Scholars like me always look to Marge’s research on Algonkian Indian history, archaeology, and repatriation to help us understand the intricate politics of doing Native anthropology and history in New England. You can see her full resume by clicking on the link above; but as even that brief list of roles—Anthropologist,
Historian, and Museum Consultant—suggests, the stakes are high in the work she does. So she uses every conceivable genre to tell the stories of northeastern Native people and material culture.

Hope to see some of you in Hopkinton next week! As a special treat, Marge will be joined by Joyce Heywood, a descendant of the Sadoques and Watso families who has some interesting histories of her own to share.


Welcome to my “Indigenous New England Literature” blog.  Following Native American writers from this region has become something of an obsession for me, ever since the late 1990s, when I started teaching Native American literature at universities in Maine and New Hampshire.  I wanted to include local writers in my courses, but I ran into some obstacles (and some outright lies).  I’ll be discussing some of these in this blog, but mainly I’ll be writing short reviews of terrific writing that I think more people ought to be reading.

One outright lie is that Indians “vanished” from New England centuries ago, and/or that the Native people who live here today are somehow “assimilated” or “not really very Indian.”  These ideas are ridiculous, but they unfortunately carry great weight in New England—in local monuments to chiefs who plunged to their deaths from mountaintops, in mainstream press coverage of casinos, and in local lore.  If you want a detailed, eminently readable account of how your town local histories helped create these myths, look no further than Jean O’Brien’s book, Firsting and Lasting: Writing Indians out of Existence in New England. O’Brien is a first-rate historian, and in these dusty old books she has found “a New England thickly populated by ‘last’ Indians throughout the nineteenth century, and occasionally into the twentieth.”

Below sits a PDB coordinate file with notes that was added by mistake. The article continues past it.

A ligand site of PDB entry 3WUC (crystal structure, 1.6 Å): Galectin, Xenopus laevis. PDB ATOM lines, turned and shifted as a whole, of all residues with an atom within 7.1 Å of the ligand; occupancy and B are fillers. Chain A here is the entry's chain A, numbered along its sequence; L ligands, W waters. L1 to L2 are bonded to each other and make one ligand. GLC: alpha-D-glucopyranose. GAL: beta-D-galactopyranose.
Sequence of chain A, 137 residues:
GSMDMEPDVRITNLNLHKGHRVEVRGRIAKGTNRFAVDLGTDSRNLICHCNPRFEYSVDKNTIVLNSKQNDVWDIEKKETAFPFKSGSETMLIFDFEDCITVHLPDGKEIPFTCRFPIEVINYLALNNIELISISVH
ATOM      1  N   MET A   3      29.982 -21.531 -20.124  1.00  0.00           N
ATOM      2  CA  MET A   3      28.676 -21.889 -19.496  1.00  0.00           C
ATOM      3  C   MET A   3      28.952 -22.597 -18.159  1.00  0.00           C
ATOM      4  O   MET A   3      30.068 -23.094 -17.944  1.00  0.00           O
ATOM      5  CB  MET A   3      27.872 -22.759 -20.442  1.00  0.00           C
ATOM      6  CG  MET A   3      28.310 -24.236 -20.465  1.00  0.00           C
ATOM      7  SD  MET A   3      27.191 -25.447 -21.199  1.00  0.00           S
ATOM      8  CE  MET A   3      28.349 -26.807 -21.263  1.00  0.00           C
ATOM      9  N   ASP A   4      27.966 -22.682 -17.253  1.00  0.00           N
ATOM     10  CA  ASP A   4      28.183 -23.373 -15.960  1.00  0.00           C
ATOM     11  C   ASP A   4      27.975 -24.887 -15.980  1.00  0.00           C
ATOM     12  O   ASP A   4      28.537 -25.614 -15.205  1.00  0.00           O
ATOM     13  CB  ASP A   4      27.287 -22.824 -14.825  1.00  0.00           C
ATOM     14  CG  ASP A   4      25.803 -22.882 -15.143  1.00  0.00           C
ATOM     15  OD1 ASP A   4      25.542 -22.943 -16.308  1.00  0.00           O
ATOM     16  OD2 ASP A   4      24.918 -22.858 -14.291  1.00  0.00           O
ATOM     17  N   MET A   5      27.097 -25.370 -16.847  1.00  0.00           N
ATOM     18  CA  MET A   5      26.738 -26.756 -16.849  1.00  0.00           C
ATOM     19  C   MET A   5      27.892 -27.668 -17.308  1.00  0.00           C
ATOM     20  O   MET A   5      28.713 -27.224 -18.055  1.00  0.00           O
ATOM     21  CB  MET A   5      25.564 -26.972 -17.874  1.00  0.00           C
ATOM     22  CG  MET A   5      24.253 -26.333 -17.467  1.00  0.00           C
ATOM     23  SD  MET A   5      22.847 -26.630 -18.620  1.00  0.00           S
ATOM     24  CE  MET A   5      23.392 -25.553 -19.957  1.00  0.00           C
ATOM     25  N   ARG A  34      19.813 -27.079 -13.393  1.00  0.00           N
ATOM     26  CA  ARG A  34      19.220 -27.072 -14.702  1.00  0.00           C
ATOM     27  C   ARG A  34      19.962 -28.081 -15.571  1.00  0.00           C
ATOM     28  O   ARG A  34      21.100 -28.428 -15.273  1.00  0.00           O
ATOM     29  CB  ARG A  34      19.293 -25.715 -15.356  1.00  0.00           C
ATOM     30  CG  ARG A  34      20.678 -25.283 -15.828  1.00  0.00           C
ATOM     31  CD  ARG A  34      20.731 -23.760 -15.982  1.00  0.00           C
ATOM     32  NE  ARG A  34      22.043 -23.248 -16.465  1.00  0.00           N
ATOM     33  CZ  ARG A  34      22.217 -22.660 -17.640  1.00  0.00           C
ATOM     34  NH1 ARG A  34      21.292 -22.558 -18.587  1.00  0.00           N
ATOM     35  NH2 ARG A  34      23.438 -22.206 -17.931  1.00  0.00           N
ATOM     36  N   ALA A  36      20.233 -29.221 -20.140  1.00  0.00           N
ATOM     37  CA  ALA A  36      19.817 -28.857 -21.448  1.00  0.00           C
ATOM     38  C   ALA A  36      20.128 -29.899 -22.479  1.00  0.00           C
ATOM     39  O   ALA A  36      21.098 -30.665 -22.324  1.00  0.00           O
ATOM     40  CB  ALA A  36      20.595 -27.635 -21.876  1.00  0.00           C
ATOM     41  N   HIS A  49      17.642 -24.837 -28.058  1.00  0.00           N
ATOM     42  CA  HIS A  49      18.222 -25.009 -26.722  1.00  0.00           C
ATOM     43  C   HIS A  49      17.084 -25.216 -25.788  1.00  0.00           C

New England is indeed thickly populated by Native Americans, none of whom can be said to be the “last of their tribe.”   And a lot of them are writing, and writing really good work—interesting work, challenging work, beautiful work.   But sadly, much of this writing is either invisible or hard to get.  Prolific and powerful writers like Joseph Bruchac (Abenaki) and Melissa Tantaquidgeon Zobel (Mohegan) get relatively little marketing or critical attention.  Talented award-winners like Cheryl Savageau (Abenaki) see their books go out of print almost as soon as they get published.  And still others have trouble getting publishers’ attention in the first place.

On this blog I’ll be sharing some of my favorite writers and letting you know how to find them and their work.  Where possible I hope to interview some of them, so they can tell you first-hand about their experiences with the publishing industry, and their hopes for the future.  And I always welcome feedback from readers. . .and especially from writers.